Boxing also has round groupings so if you bet that the fight will end in Rounds 1-3 and it does not, you could possibly win your money back with another grouping, say Rounds 9-12. Even McGregor predicted a fourth round end and no one expects this fight to go the distance which could lead to some nice profits if it does.

Bet on Multiple Props to Win Big

As mentioned above, one benefit to live betting is having several wagers going at once. Some of them are required to play out, such as betting on the number of punches McGregor may or may not land (a prop bet). “Will McGregor throw a kick” is another popular prop at the moment as is McGregor throwing in the towel and so on.

Per the UFC-partnered FightMetric, LLC, McGregor has landed 5.82 significant (fight-altering) strikes per minute with an accuracy rate of 47 percent while taking 5.55 and having a defense rate of 57 percent.

Why bet on multiple props during the fight?

It’s easier to bet on something like punch figures, something tied to stats, than it would be for someone to predict an exact winner. Prop bets allow you to bet on specific events happening within a fight but without necessarily getting the outcome right. Being successful on safer bets like a punch count will allow your winnings to build up over time.

Betting on the Knockout

If your sportsbook has live boxing betting (your overall victory pick is not required to be locked in before the fight) and you are betting on a knockout in the Mayweather-McGregor fight, bet on it happening later than you think. If possible, bet after you’ve had a chance to see McGregor’s chin for a few rounds.

Even though it was a close call, his chin did hold up in the Nate Diaz rematch. A former UFC lightweight (155-pound) champion, and a noted boxer and former legitimate street fighter with allegedly around 100 street fights, managed to take him to the second round in a lopsided affair.

Because of the reach he had over Mayweather and Mayweather’s style, when I think of “Money”, I also think of the UFC’s Joanna Jędrzejczyk. The Polish UFC women’s strawweight 115-pounder uses a similar stick and move approach.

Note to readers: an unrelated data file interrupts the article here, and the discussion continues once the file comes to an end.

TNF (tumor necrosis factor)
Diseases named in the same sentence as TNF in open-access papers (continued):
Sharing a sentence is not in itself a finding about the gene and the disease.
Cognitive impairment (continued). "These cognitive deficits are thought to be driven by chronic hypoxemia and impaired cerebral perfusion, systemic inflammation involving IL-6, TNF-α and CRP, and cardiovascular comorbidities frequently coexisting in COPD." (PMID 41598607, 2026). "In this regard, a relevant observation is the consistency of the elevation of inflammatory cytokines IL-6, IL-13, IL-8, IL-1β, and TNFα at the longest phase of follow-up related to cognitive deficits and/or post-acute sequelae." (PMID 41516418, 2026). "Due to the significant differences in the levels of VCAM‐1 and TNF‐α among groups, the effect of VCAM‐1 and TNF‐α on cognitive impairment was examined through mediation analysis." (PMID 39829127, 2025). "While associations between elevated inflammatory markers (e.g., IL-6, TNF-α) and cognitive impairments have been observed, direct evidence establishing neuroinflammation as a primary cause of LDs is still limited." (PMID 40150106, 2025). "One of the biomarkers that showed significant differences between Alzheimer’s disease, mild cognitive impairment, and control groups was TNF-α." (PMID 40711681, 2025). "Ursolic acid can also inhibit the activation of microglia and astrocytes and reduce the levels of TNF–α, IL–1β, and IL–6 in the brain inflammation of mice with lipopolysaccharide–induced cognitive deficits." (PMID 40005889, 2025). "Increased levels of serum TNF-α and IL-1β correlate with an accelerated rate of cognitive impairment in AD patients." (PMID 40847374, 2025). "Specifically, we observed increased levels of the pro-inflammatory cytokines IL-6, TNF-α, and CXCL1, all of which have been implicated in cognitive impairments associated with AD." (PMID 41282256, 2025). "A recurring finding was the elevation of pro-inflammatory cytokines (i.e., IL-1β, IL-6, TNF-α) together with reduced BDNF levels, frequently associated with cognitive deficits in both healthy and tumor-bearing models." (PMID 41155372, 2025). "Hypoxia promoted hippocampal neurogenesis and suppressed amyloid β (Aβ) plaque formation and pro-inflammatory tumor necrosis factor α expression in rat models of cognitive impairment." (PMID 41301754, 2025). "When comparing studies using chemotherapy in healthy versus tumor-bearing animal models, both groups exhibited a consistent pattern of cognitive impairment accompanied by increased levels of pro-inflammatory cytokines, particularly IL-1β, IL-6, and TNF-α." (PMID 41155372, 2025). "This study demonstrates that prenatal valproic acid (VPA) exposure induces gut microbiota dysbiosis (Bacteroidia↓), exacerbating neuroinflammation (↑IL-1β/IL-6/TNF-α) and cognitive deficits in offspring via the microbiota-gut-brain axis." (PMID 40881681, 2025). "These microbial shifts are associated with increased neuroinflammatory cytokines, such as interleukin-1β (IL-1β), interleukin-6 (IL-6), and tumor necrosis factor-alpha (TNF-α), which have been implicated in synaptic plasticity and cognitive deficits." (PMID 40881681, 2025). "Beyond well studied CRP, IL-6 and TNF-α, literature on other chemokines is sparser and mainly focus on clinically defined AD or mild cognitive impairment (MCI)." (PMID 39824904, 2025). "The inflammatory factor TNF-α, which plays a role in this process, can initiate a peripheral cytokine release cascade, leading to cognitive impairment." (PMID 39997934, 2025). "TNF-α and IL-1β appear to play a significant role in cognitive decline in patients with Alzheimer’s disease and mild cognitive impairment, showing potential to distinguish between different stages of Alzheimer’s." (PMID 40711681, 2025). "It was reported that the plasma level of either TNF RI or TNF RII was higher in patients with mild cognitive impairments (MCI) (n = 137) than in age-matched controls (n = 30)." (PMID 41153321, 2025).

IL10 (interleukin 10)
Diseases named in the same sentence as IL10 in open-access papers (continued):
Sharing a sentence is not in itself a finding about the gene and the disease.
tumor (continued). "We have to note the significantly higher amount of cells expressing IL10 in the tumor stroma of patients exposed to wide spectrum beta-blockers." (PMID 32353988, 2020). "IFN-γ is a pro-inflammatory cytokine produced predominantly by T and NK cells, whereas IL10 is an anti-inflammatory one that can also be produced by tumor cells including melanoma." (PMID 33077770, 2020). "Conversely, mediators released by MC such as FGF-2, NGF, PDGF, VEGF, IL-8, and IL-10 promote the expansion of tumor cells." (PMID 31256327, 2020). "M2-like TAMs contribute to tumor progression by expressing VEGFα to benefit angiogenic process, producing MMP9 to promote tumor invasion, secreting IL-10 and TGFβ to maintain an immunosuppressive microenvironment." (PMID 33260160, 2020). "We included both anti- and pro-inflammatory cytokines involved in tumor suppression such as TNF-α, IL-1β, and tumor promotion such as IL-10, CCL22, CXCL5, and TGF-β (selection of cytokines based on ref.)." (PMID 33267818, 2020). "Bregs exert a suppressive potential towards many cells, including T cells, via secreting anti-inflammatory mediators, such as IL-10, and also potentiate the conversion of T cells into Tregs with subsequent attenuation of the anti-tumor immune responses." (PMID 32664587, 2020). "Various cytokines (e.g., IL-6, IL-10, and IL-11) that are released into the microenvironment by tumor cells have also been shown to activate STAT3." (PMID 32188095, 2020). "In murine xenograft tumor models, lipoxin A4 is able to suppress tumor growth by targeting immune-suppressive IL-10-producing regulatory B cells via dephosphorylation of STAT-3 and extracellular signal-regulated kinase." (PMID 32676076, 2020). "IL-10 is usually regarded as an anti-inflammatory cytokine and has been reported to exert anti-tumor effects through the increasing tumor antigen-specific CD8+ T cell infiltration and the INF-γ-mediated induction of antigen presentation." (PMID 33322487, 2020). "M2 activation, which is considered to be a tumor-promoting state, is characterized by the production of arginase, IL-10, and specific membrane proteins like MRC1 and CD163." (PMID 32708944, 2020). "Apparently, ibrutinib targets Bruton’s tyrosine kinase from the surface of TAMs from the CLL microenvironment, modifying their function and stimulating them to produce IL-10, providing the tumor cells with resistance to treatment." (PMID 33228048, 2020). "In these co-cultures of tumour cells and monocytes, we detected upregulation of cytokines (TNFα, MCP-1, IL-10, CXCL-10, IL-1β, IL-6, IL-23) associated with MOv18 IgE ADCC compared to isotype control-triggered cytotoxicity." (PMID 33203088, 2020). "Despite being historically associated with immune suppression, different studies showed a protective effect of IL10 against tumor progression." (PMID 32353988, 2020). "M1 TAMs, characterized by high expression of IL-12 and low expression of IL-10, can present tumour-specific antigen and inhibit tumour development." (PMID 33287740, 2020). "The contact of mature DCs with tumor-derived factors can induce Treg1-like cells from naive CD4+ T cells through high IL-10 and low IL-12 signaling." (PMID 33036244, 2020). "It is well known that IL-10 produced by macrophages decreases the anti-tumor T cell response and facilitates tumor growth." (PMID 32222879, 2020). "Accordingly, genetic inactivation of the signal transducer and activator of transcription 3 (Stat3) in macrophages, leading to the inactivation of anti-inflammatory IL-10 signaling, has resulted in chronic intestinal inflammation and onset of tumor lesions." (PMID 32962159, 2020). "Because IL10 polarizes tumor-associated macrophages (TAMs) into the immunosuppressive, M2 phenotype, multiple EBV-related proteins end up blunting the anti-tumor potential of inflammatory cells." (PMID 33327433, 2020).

It’s been said throughout this post that smaller (yet precise) strikes, like jabs that always seem to find a way to land, will accumulate and that’s what it should take with McGregor. Thanks to his age and history of hand injuries, KOs may simply not come as easily for Mayweather anymore.

Refer back to hedging for a possible approach to the money line as the fight goes on.

In Conclusion: The Ultimate Goal of Live Betting

With live betting, you might not always be betting on the end of a game or bout, but you are essentially trying to catch lightning in a bottle by guessing as closely as possible when a momentum shift might occur.

How Will Wagers and Your Betting Stance Change?

In combat sports it all comes down to the conditioning of your fighter. Mayweather has been known to be more tentative over the years, evading his way to wins and  putting opponents in a trance before exploding on them and letting his total striking figures add up.

As I said before, this fight should be expected to end anywhere from 25 to 30-minutes with McGregor possibly looking questionable 15 to 20 minutes in. If the contest doesn’t end by then, McGregor still may not win the fight, in which case expect the odds to shift more favorably in his direction.

Essentially the odds (and your stance) may shift based on the answer to the question: “Can McGregor take Mayweather’s punch even once?” The entire combat sports world will know the answer on August 26.

Mayweather (-550) vs. McGregor (+375) takes place at the T-Mobile Arena in Las Vegas, Nevada. The event will be broadcast live through Showtime Pay-Per-View and can be purchased for $99.95 for high-definition or $89.95 for standard definition.

The undercard for this event is unknown as of this writing (July 11) but it will be announced in the weeks to come.

The first press conference of the fight’s media world tour (Los Angeles) has already taken place but the tour will make stops in Toronto, New York, and London.